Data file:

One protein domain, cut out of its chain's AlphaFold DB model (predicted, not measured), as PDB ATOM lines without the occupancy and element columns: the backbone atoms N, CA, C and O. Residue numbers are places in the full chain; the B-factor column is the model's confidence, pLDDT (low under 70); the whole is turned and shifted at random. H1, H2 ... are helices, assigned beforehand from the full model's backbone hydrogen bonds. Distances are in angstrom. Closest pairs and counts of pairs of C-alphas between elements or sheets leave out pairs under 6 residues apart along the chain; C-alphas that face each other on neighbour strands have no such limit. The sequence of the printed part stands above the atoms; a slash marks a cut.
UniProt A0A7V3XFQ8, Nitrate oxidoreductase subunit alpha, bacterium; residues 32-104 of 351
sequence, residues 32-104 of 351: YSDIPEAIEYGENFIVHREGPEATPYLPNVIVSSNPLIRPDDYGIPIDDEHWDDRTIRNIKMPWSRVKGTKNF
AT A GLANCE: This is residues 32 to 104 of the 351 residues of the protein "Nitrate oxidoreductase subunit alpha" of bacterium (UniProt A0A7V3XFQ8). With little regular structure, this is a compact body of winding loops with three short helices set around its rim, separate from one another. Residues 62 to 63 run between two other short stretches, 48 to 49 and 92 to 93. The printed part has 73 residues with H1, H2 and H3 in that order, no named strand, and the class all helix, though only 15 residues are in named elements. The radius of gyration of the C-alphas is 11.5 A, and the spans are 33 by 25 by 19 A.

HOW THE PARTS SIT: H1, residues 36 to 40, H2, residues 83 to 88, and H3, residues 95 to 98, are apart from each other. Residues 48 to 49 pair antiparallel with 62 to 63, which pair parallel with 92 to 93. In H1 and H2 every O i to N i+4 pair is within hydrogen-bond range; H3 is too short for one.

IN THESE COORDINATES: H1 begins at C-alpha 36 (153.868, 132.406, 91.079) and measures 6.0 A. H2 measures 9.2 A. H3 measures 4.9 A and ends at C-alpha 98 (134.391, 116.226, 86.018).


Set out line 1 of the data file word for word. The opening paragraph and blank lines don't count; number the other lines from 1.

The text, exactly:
UniProt A0A7V3XFQ8, Nitrate oxidoreductase subunit alpha, bacterium; residues 32-104 of 351